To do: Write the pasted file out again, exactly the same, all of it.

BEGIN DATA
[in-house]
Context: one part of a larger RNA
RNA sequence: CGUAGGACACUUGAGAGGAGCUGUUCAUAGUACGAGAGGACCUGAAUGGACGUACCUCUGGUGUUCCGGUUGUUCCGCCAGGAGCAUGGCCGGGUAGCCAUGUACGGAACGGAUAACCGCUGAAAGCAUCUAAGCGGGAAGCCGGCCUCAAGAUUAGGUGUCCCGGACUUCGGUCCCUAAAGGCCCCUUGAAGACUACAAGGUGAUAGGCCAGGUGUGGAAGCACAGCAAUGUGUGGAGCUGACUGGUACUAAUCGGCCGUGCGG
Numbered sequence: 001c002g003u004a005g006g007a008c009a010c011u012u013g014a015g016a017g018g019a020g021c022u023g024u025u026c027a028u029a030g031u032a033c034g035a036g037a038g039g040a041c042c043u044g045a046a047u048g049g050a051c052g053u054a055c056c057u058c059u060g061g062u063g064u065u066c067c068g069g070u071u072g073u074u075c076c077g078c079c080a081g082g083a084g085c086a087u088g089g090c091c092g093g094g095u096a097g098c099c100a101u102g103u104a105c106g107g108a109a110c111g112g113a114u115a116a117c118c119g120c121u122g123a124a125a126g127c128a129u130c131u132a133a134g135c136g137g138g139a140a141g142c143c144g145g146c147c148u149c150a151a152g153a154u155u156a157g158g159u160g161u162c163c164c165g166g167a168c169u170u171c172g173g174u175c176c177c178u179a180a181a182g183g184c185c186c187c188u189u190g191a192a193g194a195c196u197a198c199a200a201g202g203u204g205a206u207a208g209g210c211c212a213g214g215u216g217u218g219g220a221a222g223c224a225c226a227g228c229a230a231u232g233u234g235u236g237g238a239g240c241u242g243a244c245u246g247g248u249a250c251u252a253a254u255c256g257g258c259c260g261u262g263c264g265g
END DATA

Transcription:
[in-house]
Context: one part of a larger RNA
RNA sequence: CGUAGGACACUUGAGAGGAGCUGUUCAUAGUACGAGAGGACCUGAAUGGACGUACCUCUGGUGUUCCGGUUGUUCCGCCAGGAGCAUGGCCGGGUAGCCAUGUACGGAACGGAUAACCGCUGAAAGCAUCUAAGCGGGAAGCCGGCCUCAAGAUUAGGUGUCCCGGACUUCGGUCCCUAAAGGCCCCUUGAAGACUACAAGGUGAUAGGCCAGGUGUGGAAGCACAGCAAUGUGUGGAGCUGACUGGUACUAAUCGGCCGUGCGG
Numbered sequence: 001c002g003u004a005g006g007a008c009a010c011u012u013g014a015g016a017g018g019a020g021c022u023g024u025u026c027a028u029a030g031u032a033c034g035a036g037a038g039g040a041c042c043u044g045a046a047u048g049g050a051c052g053u054a055c056c057u058c059u060g061g062u063g064u065u066c067c068g069g070u071u072g073u074u075c076c077g078c079c080a081g082g083a084g085c086a087u088g089g090c091c092g093g094g095u096a097g098c099c100a101u102g103u104a105c106g107g108a109a110c111g112g113a114u115a116a117c118c119g120c121u122g123a124a125a126g127c128a129u130c131u132a133a134g135c136g137g138g139a140a141g142c143c144g145g146c147c148u149c150a151a152g153a154u155u156a157g158g159u160g161u162c163c164c165g166g167a168c169u170u171c172g173g174u175c176c177c178u179a180a181a182g183g184c185c186c187c188u189u190g191a192a193g194a195c196u197a198c199a200a201g202g203u204g205a206u207a208g209g210c211c212a213g214g215u216g217u218g219g220a221a222g223c224a225c226a227g228c229a230a231u232g233u234g235u236g237g238a239g240c241u242g243a244c245u246g247g248u249a250c251u252a253a254u255c256g257g258c259c260g261u262g263c264g265g